SOEST Faculty & Researcher Works

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    East Pacific Rise 9N: Compiled station, shot, and travel time data for EPR88, EPR93, and EPR97
    ( 2022-01-05) Dunn, Robert
    A combined data set is provided that gives the station and source position information and travel time data for three combined active-source ocean bottom seismograph data sets located along the East Pacific Rise near latitude 9˚N.
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    The Brugd Undergraduate Student Data Solution: A Data Management Collaboration Between Global Environmental Science and Hamilton Library at the University of Hawaiʻi at Mānoa
    ( 2021-08-13) Ramfelt, Oscar ; Guidry, Michael W. ; Young, Jonathan S.
    This paper describes the outcome of the Brugd project, a customized data management solution for undergraduate student learning analytics in the University of Hawaiʻi at Mānoa Global Environmental Science program, with guidance from librarians at Hamilton Library. Our collective effort was to develop a sustainable means of combining past, present, and future institutional and programmatic-collected sources of undergraduate student data, specifically for the Global Environmental Science Program, into a common database for analysis and visualization. The resulting database also needed to be anonymized to both address student privacy concerns and so that resulting analyses could be easily shared and communicated amongst researchers, faculty, and other program stakeholders. This project may serve as a model for in-house learning analytics tools and future data management collaborations between the library and departments both at UHM and other institutions.
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    Extensive Magmatic Heating of the Lithosphere Beneath the Hawaiian Islands Inferred From Salt Lake Crater Mantle Xenoliths
    ( 2020-11-13) Guest, Imani ; Ito, Garrett ; Garcia, Michael O. ; Hellbrand, Eric
    An ongoing challenge in studies of the oceanic upper mantle is how intraplate hotspots impact the thermal structure of the lithosphere. To address this issue at the Hawaiian hotspot, we analyze mineral compositions for a petrographically diverse suite of garnet pyroxenite xenoliths from the Salt Lake Crater (SLC) rejuvenation stage, volcanic tuff ring in Honolulu. Garnet-clinopyroxene geobarometry and two-pyroxene geothermometry indicate equilibrium pressures of 13–18 kbar and temperatures of 1000°C–1100°C. These pressures place the xenoliths at mid-lithospheric depths of 45–55 km, with temperatures 200°C–300°C hotter than expected for normal 90-Myr-old oceanic lithosphere. Garnet and clinopyroxene occur as discrete primary grains, as well as exsolution blebs and lamellae, with lateral dimensions up to several hundred microns. Compositions within garnet and pyroxene grains are remarkably uniform and display no systematic variation with distance to grain boundaries. Together, these observations indicate that the calculated pressures and temperatures reflect the thermal state of the lithosphere under which the xenoliths last equilibrated. We attribute the elevated lithospheric temperatures under Honolulu primarily to the heating by magma as it penetrated the lithosphere during rejuvenation magmatism and the voluminous shield magmatic stage. We anticipate such magmatic heating to be common among all Hawaiian volcanoes, supporting conclusions of a recent study of earthquakes beneath Hawai‘i Island. This local lithospheric thermal anomaly may also contribute to the enigmatically weak flexural response of the lithosphere due to volcano loading along the Hawaiian hotspot chain.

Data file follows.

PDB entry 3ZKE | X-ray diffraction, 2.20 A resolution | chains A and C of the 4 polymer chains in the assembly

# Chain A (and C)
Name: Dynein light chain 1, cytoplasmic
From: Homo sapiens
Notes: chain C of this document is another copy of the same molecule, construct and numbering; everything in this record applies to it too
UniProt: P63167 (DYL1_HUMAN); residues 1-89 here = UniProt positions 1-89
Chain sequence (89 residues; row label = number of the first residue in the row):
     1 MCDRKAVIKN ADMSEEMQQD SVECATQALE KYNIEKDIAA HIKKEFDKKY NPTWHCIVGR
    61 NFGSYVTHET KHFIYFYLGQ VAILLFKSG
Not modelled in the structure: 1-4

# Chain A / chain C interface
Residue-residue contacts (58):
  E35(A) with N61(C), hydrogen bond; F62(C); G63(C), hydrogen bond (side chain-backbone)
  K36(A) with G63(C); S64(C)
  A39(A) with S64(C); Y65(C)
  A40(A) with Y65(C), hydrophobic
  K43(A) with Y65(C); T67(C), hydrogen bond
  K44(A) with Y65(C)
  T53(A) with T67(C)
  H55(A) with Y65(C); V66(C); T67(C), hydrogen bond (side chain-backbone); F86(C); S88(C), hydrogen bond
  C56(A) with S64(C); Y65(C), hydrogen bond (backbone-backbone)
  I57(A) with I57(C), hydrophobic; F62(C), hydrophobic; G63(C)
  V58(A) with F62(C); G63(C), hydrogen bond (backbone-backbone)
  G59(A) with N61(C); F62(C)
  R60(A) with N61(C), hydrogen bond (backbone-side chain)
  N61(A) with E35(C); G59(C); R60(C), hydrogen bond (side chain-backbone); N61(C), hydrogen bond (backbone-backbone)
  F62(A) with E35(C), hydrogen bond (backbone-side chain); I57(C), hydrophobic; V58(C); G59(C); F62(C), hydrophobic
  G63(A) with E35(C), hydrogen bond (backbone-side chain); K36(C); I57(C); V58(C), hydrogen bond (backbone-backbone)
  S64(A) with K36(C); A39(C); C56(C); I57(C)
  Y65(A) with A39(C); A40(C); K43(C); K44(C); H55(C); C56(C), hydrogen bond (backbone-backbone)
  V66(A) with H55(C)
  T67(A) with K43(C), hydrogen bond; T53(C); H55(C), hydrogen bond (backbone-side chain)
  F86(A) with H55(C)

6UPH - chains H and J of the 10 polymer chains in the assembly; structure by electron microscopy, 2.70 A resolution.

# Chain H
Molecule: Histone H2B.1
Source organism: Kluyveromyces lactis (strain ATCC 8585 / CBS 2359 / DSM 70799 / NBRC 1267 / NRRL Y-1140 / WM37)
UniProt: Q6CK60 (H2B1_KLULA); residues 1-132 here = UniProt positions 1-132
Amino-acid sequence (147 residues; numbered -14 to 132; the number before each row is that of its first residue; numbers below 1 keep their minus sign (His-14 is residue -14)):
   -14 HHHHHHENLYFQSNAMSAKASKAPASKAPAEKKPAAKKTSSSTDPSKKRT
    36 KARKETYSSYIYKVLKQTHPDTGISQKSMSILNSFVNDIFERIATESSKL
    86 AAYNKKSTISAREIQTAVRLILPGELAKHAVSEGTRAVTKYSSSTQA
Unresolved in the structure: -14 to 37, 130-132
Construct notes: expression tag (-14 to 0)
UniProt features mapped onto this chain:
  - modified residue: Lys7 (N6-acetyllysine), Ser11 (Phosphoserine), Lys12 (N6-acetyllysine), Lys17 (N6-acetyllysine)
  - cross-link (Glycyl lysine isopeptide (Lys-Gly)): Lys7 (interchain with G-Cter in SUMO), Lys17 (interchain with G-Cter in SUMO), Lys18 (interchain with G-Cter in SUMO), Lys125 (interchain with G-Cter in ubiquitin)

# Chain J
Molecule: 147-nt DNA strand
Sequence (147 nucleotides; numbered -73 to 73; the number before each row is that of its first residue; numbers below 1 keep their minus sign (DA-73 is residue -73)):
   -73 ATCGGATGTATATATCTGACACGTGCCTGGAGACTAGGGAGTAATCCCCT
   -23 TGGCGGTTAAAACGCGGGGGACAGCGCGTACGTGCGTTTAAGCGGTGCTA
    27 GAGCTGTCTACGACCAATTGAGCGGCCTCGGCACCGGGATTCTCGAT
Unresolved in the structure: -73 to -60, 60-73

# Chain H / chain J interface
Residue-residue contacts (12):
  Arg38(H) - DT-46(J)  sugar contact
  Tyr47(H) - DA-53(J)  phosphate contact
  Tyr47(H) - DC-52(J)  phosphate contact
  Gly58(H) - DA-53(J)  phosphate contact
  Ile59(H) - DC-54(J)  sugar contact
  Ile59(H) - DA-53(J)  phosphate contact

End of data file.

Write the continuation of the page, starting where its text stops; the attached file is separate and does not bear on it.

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    Science Commuication Portfolio: A guide to creating communication materials that complement your science
    ( 2015-04-06) Wood-Charlson, Elisha M ; Varga, Melissa
    Are you working on a research manuscript, grant, annual report, or project summary that requires technical language? Do you feel that your finding, if communicated properly, could be useful to people beyond your professional network? This communication-training document for scientists is designed to help you do just that – on your own time and for a variety of verbal and written communication styles. We also provide an example portfolio on the topic of sea level rise for reference.
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    An unexpected disruption of the atmospheric quasi-biennial oscillation
    (Science, 2016-09-23) Osprey, Scott M. ; Butchart, Neal ; Knight, Jeff R. ; Scaife, Adam A. ; Hamilton, Kevin ; Anstey, James A. ; Schenzinger, Verena ; Zhang, Chunxi
    One of the most repeatable phenomena seen in the atmosphere, the quasi-biennial oscillation (QBO) between prevailing eastward and westward wind jets in the equatorial stratosphere (approximately 16 to 50 kilometers altitude), was unexpectedly disrupted in February 2016. An unprecedented westward jet formed within the eastward phase in the lower stratosphere and cannot be accounted for by the standard QBO paradigm based on vertical momentum transport. Instead, the primary cause was waves transporting momentum from the Northern Hemisphere. Seasonal forecasts did not predict the disruption, but analogous QBO disruptions are seen very occasionally in some climate simulations. A return to more typical QBO behavior within the next year is forecast, although the possibility of more frequent occurrences of similar disruptions is projected for a warming climate.